I also invite each team member to add their agenda items into the 1W1 document. It is important for people to have some ownership in the 1W1 process. Remember, a system, as we are using the term here, is an interdependent group of people.

Let’s do a 1W1 system checklist.

  1. Set the amount of time.
  2. Schedule them for the same day and time each week.
  3. Calendar the meetings.
  4. Create an agenda.
  5. Update the agenda prior to each meeting.
  6. Put the agenda inside of the meeting invite.
  7. Invite contributions from the team member on the agenda.

That’s about it. Now you have a 1W1 system that lives inside of the already existing system known as the team, business, and or organization that you work within.

Know that while consistency, dependability, and knowing are important, 1W1’s should iterate as the team, business, and organization develops. All systems iterate. They are meant to. When systems stop iterating, they become stagnate, and they will slow the team, business, or organization down. Even stop them.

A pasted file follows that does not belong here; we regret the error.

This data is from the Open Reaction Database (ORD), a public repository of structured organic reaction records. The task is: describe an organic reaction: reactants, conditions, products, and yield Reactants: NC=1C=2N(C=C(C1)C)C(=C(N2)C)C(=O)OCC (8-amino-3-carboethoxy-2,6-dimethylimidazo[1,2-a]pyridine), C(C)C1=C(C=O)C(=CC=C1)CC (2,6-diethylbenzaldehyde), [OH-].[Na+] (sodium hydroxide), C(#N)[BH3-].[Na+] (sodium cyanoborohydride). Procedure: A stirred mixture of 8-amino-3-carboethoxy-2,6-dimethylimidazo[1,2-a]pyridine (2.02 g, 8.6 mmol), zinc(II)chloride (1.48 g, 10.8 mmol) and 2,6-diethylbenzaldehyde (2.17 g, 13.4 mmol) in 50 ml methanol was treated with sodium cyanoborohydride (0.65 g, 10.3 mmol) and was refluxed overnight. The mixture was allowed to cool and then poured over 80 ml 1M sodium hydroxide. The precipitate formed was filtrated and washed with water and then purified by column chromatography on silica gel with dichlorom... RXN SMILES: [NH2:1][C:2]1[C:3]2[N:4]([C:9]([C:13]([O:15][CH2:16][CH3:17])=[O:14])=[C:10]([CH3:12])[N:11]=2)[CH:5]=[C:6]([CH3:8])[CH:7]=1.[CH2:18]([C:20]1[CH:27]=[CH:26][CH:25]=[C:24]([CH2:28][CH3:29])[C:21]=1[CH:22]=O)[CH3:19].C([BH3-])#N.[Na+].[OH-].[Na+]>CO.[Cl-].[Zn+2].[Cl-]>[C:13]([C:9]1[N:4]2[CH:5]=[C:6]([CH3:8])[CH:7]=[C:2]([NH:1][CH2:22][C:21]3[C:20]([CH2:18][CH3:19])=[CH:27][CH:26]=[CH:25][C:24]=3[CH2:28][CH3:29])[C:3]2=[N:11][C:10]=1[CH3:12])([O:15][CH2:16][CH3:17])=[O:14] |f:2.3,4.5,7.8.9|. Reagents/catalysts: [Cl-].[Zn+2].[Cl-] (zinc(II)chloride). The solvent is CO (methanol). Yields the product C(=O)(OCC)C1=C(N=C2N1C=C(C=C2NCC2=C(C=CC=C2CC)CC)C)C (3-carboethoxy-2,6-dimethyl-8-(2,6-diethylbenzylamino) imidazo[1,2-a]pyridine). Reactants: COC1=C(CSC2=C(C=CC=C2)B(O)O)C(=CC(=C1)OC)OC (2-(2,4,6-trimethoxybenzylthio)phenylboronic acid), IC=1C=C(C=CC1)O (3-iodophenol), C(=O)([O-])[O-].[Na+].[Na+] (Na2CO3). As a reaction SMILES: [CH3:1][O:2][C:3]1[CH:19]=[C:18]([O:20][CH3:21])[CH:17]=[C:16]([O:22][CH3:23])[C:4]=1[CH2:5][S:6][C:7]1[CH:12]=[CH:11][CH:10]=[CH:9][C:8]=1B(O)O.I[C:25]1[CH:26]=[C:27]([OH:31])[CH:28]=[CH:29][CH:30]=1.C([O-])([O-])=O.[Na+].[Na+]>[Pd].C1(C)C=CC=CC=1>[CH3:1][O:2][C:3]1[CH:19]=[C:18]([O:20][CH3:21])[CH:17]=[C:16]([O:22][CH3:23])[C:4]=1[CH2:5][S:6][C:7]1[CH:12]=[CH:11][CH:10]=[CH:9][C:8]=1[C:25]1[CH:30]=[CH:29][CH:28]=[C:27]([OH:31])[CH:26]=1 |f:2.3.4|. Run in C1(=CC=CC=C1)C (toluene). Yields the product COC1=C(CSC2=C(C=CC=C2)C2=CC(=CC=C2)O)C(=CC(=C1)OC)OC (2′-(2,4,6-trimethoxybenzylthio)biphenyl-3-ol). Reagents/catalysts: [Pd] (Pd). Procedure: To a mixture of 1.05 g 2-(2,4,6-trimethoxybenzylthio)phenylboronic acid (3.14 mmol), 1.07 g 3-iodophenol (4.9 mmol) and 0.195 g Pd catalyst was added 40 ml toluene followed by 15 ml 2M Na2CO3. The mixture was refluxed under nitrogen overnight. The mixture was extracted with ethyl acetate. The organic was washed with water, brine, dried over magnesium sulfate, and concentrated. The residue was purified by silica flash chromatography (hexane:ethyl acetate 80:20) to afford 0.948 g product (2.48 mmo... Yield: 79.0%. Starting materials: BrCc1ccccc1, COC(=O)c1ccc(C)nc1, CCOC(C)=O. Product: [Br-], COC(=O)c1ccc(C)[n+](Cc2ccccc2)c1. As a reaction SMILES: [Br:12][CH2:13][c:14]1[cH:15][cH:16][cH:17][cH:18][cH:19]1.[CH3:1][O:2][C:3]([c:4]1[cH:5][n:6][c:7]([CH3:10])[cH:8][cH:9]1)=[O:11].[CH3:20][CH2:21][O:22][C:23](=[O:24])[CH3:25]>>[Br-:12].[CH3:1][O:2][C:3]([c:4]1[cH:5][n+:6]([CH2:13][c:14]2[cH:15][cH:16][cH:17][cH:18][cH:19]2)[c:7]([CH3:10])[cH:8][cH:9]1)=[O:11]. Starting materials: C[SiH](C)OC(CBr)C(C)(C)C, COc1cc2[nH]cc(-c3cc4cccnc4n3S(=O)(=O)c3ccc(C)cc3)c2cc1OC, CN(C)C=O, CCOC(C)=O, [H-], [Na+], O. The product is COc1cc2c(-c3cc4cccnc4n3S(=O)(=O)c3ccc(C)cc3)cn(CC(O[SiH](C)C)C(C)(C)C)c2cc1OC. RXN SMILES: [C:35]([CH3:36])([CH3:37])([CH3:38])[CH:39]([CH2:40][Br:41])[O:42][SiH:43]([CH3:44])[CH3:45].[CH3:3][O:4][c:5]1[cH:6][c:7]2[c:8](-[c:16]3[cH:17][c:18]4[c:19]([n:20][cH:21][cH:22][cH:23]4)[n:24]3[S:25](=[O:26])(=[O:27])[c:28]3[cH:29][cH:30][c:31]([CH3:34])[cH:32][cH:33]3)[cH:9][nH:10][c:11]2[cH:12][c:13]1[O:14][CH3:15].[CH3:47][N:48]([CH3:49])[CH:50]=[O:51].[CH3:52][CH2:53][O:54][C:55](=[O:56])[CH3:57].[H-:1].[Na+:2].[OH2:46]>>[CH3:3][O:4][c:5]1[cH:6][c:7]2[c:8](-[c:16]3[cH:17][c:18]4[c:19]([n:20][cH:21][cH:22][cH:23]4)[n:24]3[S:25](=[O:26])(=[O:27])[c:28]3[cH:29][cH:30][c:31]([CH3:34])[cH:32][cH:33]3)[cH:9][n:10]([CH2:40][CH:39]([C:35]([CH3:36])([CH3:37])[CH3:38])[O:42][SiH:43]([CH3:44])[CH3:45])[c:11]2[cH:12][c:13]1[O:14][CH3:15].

Once you’ve created your 1W1 system, allow it the space to iterate as needed. I’ve been on my current team for just over three years, and the 1W1 system has iterated 5 or 6 times. Yep. Just before COVID-19 I had actually removed them from our workflows as I didn’t see the need. And now? Yep. They are back. Just reinstituted within the last two weeks. Why?

Because there is a need right now. Remember, iterate your 1W1 system as needed, and keep moving, developing, innovating, and creating traction for your team, business, and or organization.

Be well. Create well. Lead well.

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Originally published on servantleadershipcoaching.com

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Interests include personal and professional development, increasing access to higher education, and finding new ways to create inspiration and equity.